Recent studies suggested that Crk adaptor proteins contribute to bacterial and perhaps also viral pathogenesis by promoting pathogen entry into cells and byserving as targets forvirulence factors that subvert the cellular machinery to create a microenvironment which is beneficial for the pathogen.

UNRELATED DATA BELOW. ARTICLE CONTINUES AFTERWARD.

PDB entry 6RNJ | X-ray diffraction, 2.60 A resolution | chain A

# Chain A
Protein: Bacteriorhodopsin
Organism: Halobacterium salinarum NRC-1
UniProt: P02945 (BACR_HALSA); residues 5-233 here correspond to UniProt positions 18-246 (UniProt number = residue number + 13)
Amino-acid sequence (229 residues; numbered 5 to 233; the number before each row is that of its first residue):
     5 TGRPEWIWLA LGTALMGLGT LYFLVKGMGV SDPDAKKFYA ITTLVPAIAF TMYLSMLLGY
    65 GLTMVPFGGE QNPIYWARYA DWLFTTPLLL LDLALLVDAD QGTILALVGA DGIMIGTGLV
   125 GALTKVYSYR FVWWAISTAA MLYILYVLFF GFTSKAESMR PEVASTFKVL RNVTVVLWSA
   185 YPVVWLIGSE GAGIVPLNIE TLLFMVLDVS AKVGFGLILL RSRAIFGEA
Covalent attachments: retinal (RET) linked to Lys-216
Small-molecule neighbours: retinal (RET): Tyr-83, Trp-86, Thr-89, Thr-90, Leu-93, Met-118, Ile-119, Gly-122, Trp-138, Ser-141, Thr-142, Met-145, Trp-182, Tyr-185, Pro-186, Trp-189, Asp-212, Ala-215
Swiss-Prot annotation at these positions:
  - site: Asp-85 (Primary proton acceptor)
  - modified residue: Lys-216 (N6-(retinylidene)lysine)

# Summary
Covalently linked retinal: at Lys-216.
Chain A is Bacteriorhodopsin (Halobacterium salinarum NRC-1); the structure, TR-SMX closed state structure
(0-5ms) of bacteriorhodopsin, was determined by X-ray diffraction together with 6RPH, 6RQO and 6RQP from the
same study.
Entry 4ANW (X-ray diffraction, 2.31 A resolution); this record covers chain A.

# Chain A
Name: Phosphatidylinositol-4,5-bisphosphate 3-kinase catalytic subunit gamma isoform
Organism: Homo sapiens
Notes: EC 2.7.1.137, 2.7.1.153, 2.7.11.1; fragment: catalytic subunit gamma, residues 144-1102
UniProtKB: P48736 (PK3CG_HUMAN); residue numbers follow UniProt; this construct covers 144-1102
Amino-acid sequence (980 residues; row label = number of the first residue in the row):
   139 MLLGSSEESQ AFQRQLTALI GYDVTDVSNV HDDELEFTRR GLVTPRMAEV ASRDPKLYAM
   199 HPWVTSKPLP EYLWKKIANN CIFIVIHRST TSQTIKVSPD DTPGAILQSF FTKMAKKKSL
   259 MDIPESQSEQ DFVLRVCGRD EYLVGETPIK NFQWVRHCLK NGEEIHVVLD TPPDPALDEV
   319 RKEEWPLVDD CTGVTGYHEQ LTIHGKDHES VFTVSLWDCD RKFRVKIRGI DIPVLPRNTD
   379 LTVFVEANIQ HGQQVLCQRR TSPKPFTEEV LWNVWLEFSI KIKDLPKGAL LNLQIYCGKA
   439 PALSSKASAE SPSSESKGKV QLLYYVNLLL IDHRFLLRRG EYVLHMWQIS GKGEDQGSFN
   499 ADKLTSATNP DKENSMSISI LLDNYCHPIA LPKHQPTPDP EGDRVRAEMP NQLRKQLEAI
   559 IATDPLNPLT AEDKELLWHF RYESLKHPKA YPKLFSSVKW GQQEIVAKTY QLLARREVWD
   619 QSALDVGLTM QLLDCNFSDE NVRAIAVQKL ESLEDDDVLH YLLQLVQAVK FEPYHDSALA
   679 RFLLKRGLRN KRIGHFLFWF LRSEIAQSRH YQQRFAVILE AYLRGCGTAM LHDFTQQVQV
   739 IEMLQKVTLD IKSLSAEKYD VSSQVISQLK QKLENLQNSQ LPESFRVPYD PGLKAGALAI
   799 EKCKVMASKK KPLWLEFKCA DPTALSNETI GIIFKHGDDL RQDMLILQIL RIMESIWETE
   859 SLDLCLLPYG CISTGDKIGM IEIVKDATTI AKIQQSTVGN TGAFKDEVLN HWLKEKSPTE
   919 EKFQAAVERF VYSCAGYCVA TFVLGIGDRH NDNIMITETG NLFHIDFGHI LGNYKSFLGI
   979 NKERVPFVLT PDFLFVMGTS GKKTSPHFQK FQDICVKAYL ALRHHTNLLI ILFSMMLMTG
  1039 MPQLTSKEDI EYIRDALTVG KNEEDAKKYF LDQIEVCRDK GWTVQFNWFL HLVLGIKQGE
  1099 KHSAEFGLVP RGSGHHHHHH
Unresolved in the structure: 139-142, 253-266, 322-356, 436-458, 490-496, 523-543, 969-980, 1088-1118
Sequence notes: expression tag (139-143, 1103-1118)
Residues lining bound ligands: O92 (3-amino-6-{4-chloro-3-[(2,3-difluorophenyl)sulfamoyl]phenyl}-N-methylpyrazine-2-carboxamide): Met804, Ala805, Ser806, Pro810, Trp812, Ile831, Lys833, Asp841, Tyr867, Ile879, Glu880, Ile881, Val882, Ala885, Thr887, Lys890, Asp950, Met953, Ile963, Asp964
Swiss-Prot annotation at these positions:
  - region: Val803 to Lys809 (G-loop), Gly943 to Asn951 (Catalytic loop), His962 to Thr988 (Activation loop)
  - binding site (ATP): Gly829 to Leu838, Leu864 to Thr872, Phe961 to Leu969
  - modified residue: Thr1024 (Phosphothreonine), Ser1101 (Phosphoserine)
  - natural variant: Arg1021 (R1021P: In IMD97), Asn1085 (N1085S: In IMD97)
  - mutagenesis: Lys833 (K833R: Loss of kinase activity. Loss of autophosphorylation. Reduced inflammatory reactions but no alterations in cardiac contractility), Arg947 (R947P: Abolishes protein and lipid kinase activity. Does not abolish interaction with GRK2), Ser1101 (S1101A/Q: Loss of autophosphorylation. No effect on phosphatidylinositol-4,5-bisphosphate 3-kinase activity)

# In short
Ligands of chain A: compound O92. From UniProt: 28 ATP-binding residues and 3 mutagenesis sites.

Involvement of Crk adaptor proteins in bacterial entry into mammalian cells was first noted in Yersinia pseudotuberculosis infection of human epithelial cells [10,11]. Yersinia is a Gramnegative bacterium with a type-III secretion system (T3SS), and its intracellular invasion involves an interaction between the bacterial protein, invasin, and the host cell β1 integrin receptor, which triggers the cellular machinery that supports Yersinia uptake. Invasin binding to the β1 integrin initiates a host response leading to activation of FAK (focal adhesion kinase)- and/or Src protein tyrosine kinases [12,13]. and phosphorylation of p130Cas (Crk-associated substrate, 130kDa). A subsequent interaction between phospho-p130Cas and Crk is required for further activation of the GTP-binding protein, Rac1, which promotes actin rearrangement and bacterial internalization. Cell transfection with CrkII point mutants in the SH2 (R38V) or SH3N(W169L) domains, which are unable to interact with p130Cas or DOCK180(dedicator of cytokinesis, 180kDa; an upstream regulator of Rac1), respectively, resulted in decreased bacterial uptake, demonstrating the critical role of CrkII and its SH2- and SH3N-domain-binding partners in the bacterial internalization process.